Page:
Consolidated tax for business suggested by think-tank
The Centre for Policy Studies’ (CPS) new Think Small report calls for the government to adopt an ‘emblematic’ policy to champion small and family businesses: the Simple Consolidated Tax (SCT).
his would be a simple levy based on turnover that should be offered to all business with revenue under £1 million as an alternative to corporation tax, Employer’s NICs, VAT and business rates. This would obviate the need for reams of paperwork and the vast number of days swallowed by administration, tax preparation and compliance, argues the report. “The system would be easy to understand, the revenue easy to collect for the taxman and it would not have to cost the taxpayer a penny extra.”
The report accepts that there would be some firms for which this system is unlikely to work, for example those which rely heavily upon tax credits and other allowances, or have high turnover but low profits. That is why the system should be optional – following the precedent already set by the Flat Rate VAT Scheme. Companies preferring to operate within the current system of taxes and reporting rules would be able to do so, explains the report.
To reach a ‘revenue neutral’ figure – one which will raise the same amount that is currently received by the Treasury through the aforementioned four existing taxes – the SCT should be introduced at a rate of 12.5 per cent, say CPS. This means that a company with a £300,000 turnover would pay an SCT of £37,500. Modelling by Capital Economics shows that the SCT would be revenue-neutral for the Treasury at a rate of between 11.5 per cent and 13.5 per cent, depending on the underlying assumptions used. The report suggests that its introduction could be phased in, to ensure the system was working as intended.
The report is authored by Nick King, Head of Business at the Centre for Policy Studies and a former special adviser at the Business Department for the now Home Secretary Sajid Javid. CPS partnered with Capital Economics, an economics consultancy, to examine the concept.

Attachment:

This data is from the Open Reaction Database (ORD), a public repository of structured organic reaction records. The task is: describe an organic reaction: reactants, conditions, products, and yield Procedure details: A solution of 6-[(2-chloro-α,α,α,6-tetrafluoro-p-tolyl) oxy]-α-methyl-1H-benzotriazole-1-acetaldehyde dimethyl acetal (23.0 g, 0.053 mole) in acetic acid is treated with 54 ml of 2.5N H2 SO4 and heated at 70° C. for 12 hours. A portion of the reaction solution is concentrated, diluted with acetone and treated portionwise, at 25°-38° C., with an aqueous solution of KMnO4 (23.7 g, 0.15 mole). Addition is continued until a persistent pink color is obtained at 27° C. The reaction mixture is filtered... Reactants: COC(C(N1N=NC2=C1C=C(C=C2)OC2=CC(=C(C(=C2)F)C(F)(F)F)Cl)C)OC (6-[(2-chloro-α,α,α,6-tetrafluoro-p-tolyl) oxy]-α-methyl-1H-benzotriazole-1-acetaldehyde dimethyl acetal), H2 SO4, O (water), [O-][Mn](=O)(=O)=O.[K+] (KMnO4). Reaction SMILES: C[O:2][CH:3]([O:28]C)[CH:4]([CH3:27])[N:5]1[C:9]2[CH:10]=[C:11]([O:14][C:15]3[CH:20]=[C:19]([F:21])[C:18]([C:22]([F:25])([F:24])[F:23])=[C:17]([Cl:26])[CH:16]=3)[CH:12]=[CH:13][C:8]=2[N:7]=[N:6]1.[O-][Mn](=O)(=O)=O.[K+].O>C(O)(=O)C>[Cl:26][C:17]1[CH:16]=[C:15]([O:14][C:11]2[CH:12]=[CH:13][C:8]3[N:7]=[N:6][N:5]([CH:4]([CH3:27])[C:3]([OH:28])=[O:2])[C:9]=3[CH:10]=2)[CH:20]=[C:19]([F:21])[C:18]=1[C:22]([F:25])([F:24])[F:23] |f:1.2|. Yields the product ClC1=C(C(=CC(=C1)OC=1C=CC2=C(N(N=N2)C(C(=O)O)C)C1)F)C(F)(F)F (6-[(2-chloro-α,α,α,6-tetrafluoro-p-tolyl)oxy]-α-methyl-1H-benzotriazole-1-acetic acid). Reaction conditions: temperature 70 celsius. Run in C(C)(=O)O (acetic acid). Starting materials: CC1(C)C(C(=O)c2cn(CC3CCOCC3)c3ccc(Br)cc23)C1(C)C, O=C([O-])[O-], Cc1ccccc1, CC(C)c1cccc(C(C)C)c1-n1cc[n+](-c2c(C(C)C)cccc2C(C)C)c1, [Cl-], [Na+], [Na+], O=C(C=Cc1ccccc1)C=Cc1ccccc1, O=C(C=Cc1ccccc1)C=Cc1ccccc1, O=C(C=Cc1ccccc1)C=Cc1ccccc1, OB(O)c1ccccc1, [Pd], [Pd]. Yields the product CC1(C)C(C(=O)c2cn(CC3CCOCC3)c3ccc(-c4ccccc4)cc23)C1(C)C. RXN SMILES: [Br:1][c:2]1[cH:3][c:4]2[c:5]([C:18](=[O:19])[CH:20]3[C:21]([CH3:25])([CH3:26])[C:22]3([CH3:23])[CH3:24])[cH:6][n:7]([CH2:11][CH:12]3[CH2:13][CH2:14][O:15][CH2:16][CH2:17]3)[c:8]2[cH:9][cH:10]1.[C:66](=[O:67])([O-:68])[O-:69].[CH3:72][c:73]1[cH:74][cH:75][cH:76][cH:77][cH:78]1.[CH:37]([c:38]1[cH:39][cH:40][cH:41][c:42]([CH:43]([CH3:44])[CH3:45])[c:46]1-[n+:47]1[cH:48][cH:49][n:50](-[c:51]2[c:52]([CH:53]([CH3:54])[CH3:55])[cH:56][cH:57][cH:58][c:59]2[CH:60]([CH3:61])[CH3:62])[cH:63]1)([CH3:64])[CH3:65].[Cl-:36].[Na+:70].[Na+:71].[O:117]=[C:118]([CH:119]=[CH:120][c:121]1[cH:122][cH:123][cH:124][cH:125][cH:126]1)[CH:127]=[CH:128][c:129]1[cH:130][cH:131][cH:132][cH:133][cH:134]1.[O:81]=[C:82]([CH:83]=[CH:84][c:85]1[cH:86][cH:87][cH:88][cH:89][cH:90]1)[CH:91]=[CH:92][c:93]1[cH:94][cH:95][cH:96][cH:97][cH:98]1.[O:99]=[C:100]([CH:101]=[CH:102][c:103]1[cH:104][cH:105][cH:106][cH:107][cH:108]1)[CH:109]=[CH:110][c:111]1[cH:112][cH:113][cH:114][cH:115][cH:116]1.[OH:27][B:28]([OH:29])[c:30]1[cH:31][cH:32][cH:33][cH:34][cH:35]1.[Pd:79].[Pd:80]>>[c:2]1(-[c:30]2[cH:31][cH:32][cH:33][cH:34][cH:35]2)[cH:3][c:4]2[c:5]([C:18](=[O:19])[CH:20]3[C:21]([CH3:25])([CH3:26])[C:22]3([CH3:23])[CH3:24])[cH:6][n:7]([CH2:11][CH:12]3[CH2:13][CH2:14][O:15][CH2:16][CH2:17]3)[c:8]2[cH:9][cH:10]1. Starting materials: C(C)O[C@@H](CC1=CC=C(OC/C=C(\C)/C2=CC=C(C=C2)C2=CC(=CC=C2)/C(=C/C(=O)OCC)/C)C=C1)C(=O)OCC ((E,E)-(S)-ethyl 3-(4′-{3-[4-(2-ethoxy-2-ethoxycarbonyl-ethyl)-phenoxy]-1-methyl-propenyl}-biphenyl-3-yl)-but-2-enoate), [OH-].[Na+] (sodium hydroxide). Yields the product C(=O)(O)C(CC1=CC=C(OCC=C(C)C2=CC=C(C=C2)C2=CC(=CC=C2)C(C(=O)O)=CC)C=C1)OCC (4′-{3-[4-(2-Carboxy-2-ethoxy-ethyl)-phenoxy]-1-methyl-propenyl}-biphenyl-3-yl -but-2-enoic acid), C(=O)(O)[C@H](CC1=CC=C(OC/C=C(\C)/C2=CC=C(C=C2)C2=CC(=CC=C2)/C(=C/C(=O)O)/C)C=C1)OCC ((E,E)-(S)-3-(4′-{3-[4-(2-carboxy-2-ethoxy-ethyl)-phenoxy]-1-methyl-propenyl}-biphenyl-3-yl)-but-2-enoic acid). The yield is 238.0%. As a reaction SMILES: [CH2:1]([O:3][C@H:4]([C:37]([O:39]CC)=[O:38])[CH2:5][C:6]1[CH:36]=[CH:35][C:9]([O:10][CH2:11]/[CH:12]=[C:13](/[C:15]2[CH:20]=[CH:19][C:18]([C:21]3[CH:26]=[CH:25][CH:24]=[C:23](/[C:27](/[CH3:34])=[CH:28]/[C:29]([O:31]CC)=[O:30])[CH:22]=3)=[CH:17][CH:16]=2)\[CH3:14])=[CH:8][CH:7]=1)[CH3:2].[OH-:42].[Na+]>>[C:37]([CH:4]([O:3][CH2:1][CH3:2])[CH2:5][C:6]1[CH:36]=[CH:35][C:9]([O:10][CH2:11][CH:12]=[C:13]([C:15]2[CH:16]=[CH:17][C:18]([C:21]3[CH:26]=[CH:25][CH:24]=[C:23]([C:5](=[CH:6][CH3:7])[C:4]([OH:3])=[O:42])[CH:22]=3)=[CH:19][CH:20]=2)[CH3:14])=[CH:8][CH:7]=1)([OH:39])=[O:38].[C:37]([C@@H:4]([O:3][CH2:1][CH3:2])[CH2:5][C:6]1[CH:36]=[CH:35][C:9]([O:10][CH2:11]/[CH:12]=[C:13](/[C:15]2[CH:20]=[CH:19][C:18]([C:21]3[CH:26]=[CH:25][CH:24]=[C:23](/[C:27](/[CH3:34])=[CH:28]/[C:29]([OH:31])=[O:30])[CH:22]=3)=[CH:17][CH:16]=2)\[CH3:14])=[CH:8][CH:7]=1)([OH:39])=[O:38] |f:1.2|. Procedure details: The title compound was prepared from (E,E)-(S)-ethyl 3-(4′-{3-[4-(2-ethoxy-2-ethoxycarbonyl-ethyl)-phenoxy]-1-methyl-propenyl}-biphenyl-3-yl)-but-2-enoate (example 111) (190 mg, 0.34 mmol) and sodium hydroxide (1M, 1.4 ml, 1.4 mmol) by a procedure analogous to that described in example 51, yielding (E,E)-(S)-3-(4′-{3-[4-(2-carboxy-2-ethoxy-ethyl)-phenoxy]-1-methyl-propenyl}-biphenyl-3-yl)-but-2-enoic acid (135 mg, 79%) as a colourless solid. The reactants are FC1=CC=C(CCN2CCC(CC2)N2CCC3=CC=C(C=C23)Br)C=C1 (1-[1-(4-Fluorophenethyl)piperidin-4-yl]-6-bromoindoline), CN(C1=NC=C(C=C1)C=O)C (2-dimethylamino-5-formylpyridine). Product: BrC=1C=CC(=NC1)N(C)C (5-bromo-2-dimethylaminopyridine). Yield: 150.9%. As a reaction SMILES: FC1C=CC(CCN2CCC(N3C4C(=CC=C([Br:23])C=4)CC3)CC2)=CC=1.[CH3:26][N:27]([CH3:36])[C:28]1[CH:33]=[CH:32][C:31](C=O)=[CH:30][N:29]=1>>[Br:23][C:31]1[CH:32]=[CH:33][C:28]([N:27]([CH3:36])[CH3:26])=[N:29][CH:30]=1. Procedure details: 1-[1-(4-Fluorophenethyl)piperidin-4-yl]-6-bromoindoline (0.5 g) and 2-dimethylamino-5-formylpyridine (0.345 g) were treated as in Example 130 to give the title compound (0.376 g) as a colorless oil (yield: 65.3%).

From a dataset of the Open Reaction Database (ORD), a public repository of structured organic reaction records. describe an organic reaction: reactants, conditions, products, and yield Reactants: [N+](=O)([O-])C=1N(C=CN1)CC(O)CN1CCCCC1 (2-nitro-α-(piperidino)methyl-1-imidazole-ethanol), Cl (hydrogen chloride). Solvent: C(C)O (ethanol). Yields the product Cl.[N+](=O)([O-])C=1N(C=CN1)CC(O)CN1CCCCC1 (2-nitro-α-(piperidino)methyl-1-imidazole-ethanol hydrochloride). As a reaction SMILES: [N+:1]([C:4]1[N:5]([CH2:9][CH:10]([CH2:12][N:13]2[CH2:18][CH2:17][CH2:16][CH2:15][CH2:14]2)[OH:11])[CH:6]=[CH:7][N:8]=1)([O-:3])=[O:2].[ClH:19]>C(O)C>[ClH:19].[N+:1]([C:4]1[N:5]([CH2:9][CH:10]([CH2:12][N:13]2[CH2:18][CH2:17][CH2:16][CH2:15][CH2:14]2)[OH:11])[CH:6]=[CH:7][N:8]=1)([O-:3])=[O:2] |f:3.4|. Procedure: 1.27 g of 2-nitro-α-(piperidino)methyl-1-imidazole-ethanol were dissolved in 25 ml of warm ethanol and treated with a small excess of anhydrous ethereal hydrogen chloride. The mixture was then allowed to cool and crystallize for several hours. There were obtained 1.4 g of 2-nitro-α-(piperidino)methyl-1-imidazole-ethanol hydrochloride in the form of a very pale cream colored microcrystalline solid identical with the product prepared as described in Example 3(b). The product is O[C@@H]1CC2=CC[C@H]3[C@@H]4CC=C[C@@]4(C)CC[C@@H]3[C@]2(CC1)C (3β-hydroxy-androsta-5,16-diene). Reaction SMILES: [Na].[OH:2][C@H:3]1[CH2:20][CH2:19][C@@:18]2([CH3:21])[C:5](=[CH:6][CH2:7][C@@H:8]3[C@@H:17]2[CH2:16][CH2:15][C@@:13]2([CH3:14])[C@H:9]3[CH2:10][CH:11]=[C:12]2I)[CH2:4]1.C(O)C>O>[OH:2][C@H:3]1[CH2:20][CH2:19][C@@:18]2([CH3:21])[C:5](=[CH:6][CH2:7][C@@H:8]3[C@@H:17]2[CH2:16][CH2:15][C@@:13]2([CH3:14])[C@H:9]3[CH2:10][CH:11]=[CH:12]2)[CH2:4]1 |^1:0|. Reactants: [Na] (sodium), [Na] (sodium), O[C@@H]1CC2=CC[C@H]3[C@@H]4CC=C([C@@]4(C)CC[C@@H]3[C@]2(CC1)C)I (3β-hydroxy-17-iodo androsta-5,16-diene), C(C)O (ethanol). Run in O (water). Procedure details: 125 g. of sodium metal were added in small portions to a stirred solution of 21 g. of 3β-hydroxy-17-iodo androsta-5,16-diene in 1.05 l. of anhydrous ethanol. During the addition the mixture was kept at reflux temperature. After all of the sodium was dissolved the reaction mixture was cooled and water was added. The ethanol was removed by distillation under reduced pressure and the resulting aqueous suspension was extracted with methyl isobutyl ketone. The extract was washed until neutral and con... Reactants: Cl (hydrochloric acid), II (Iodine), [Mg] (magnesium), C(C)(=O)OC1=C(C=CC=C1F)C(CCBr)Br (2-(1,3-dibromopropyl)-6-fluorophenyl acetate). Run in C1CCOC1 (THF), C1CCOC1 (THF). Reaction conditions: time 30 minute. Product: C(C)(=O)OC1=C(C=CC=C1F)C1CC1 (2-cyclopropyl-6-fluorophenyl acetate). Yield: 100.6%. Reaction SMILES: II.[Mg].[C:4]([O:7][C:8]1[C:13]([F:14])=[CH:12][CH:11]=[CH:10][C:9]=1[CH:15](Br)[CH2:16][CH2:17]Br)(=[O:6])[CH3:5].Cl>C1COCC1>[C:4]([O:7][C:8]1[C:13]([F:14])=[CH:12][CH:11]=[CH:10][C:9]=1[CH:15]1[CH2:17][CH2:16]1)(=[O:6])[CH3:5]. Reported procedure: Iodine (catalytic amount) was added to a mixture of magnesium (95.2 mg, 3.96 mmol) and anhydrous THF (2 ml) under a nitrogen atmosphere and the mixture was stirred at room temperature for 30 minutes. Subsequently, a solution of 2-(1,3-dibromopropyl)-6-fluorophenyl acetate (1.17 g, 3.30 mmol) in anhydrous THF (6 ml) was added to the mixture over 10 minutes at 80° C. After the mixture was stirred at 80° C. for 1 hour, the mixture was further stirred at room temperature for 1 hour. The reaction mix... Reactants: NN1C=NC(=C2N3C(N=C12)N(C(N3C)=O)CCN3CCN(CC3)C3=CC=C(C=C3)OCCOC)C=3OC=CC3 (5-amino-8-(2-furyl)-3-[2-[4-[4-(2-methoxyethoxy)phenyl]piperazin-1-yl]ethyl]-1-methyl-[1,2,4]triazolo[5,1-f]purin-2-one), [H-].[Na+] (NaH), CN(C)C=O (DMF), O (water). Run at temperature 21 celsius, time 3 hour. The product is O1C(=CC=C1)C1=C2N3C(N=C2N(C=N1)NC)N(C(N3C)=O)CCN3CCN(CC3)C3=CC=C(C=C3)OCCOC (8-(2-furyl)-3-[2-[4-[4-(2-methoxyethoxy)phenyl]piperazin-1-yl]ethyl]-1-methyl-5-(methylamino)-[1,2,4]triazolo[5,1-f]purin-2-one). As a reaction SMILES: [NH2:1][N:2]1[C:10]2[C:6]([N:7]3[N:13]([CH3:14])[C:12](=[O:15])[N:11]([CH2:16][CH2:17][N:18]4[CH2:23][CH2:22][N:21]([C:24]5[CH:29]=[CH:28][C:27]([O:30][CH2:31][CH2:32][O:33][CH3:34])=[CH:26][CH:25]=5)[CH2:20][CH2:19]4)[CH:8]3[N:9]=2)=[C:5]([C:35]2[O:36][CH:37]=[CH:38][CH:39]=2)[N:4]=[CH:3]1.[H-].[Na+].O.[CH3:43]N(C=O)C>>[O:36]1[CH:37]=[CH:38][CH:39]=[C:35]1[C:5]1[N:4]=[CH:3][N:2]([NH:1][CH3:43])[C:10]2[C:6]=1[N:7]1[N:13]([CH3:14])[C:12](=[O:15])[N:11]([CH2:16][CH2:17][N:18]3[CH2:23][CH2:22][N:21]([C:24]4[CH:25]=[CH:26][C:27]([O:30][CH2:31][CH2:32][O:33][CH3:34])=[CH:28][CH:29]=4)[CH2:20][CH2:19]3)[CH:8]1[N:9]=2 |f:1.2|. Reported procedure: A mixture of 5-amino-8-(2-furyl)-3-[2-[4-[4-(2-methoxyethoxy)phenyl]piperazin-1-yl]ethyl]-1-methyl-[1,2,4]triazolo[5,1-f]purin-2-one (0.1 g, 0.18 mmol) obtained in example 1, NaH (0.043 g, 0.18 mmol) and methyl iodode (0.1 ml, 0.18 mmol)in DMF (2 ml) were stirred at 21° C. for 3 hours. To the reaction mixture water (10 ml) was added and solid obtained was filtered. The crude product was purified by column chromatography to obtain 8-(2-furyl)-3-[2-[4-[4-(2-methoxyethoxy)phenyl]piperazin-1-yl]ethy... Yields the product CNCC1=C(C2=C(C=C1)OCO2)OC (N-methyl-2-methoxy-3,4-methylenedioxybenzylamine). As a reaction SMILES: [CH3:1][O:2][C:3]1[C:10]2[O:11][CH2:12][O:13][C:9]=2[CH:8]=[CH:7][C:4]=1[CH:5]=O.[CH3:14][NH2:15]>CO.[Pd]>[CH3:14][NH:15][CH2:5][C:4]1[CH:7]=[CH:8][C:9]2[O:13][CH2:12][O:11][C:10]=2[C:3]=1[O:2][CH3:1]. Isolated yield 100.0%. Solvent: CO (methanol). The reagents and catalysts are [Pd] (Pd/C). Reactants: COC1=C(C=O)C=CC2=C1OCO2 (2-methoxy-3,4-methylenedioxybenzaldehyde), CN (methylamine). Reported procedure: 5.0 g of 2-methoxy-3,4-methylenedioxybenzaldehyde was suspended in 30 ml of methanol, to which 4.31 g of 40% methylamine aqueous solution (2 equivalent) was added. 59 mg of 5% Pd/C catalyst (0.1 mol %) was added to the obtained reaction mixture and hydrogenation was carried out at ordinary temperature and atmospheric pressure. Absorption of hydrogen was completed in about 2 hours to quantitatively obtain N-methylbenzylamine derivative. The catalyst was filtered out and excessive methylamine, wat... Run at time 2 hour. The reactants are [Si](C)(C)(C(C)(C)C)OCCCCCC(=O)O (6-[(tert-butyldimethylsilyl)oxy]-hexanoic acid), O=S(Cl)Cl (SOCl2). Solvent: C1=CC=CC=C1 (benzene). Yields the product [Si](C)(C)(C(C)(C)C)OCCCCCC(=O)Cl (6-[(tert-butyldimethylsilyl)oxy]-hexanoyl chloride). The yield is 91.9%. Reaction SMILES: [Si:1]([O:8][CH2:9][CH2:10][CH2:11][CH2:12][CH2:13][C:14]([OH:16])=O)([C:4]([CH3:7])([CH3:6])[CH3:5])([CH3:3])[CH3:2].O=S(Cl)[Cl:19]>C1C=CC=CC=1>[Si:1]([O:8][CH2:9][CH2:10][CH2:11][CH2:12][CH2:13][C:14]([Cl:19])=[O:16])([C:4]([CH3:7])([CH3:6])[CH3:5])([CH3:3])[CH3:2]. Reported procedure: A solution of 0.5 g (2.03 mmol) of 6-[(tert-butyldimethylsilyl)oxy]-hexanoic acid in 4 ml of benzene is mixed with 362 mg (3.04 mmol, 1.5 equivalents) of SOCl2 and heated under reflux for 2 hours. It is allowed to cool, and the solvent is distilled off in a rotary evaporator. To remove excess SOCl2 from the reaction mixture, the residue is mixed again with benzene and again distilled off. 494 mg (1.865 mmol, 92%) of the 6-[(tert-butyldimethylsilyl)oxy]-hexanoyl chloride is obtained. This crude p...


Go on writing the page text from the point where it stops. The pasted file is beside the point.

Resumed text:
The CPS claims the impact of the SCT would be significant:
Latvia saw participation in such a scheme increase from 7,194 firms to 47,169 within five years Because the SCT would be voluntary, no small business need end up worse off If just 250,000 companies opt in to the SCT, the total administration saving could amount to £450 million ·If business owners were able to devote just 10 per cent more of their time to helping their companies grow, £4.7 billion could be added to the economy The SCT would not just make life easier for small businesses, but show that the government supports small firms and the people running them.
The report says: “The benefits of the SCT are not just financial. Its introduction would make it clear to people around the country – whether they own small businesses or not – that the Government understands the challenges that small and family businesses face and is willing to take bold decisions to back people who have taken a risk and are working hard.”
The report can be found here.
On the same day, the OTS also published a report on tax for small business. Simplifying everyday tax for smaller businesses was commissioned by the Chancellor. It contains ten recommendations, including that a fresh review of areas where the PAYE/RTI system should be improved should be carried out, possibly by the OTS. Another recommendation is that HMRC should routinely build agent awareness and needs into system design and improvement and its related guidance. The report can be found here.